Workers with Records: Reclaiming Rights, Dreams, and Dignity

Workers with records must have access to good jobs that will enable them to sustain themselves, their families and communities, and their dreams.

A Black woman holds a sign that reads "Dignity and Respect" at an action.

We Value People with Records

We envision a society that ensures workers with records have good jobs that sustain them, their families and communities, and their hopes. We collaborate with workers and partners to transform policies and narratives toward this vision.

Historically, racist policies have led to mass criminalization and employment discrimination, resulting in significant economic challenges for people with records. This has particularly affected communities of color, and especially Black communities and Black women.

Workers with records are organizing for their rights when it comes to incarceration, supervision, job search, employment, and more.

The Criminal Legal System Shapes Employment

The criminal legal system affects economic stability for all of us; it enables unscrupulous employers to exploit the work of incarcerated people and people with records, lowering the floor for all workers. Employers who seek to exploit workers with records erode wages and drive up poverty among workers with records and their families—exacerbating structural racism especially for Black people.

We’re inspired by impacted people who have fought back and achieved gains that raise the floor for all workers. When labor and justice reform movements work together, we can spur systems change.

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Key Stats on Workers with Records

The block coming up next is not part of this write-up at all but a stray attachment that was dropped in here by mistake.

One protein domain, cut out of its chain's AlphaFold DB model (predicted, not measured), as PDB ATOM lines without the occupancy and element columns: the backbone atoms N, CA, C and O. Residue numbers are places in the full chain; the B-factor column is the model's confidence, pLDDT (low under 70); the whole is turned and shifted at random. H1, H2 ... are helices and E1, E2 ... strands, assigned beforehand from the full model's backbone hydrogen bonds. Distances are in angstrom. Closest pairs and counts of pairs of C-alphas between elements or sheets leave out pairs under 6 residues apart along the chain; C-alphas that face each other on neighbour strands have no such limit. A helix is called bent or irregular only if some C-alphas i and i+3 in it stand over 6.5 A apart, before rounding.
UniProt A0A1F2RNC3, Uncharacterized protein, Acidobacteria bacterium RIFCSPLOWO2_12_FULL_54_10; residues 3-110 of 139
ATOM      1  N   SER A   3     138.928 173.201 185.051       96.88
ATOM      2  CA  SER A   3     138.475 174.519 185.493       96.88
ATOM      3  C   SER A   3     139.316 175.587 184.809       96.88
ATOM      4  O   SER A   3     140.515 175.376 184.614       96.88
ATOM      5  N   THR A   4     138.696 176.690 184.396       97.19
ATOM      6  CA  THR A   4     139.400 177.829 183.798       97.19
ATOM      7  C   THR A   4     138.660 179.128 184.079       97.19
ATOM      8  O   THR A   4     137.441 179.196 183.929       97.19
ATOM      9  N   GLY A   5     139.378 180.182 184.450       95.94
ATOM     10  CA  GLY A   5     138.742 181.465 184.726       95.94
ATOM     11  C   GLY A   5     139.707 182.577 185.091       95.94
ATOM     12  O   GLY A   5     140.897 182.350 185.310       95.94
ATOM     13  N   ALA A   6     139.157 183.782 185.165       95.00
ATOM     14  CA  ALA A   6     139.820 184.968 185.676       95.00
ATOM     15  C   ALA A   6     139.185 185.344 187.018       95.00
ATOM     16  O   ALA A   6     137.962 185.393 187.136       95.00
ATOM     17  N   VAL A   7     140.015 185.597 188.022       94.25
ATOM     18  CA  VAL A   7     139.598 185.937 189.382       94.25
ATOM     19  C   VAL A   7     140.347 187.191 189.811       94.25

1 in 3

Americans has an arrest or conviction record.


of formerly incarcerated Black women are unemployed, compared to 6.4% of Black women in the general population.


states and over 150 cities have passed fair chance hiring policies because of organizing by workers with records and their allies.

A woman mechanic looks directly into the camera.

Black Women Fighting for Economic Justice

We center Black women because U.S. labor policies have segregated Black women into critical roles like caregiving, farmwork, healthcare, and teaching, while underpaying them and undervaluing their well-being and the well-being of their families and communities.

When Black women affected by occupational segregation are also impacted by the criminal legal system directly, or through loved ones, they bear the burden of fines and fees, an informal reentry system, and conviction barriers. We collaborate with Black women fighting for economic justice, centering their joy and dreams.

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Advancing Economic Justice for Workers with Records

We are committed to advancing economic justice alongside workers with records by:

  • Addressing occupational segregation, centering the insights of Black women workers.
  • Advancing fair chance hiring and reforming occupational licensing laws to ensure equitable employment and expand career access.
  • Advocating for greater inclusion of workers with records in labor unions.
  • Supporting the elimination of fines and fees that burden impacted communities.
  • Working in deep partnership with organizations that build power among workers with records—including worker centers and worker cooperatives.

10 Key Policy Proposals

This policy agenda for reentry and workers’ rights advocates briefly outlines how the criminal punishment system degrades working conditions for all workers.

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Go Deeper on Solutions

Learn more about fair chance hiring, occupational licensing, and other bold solutions.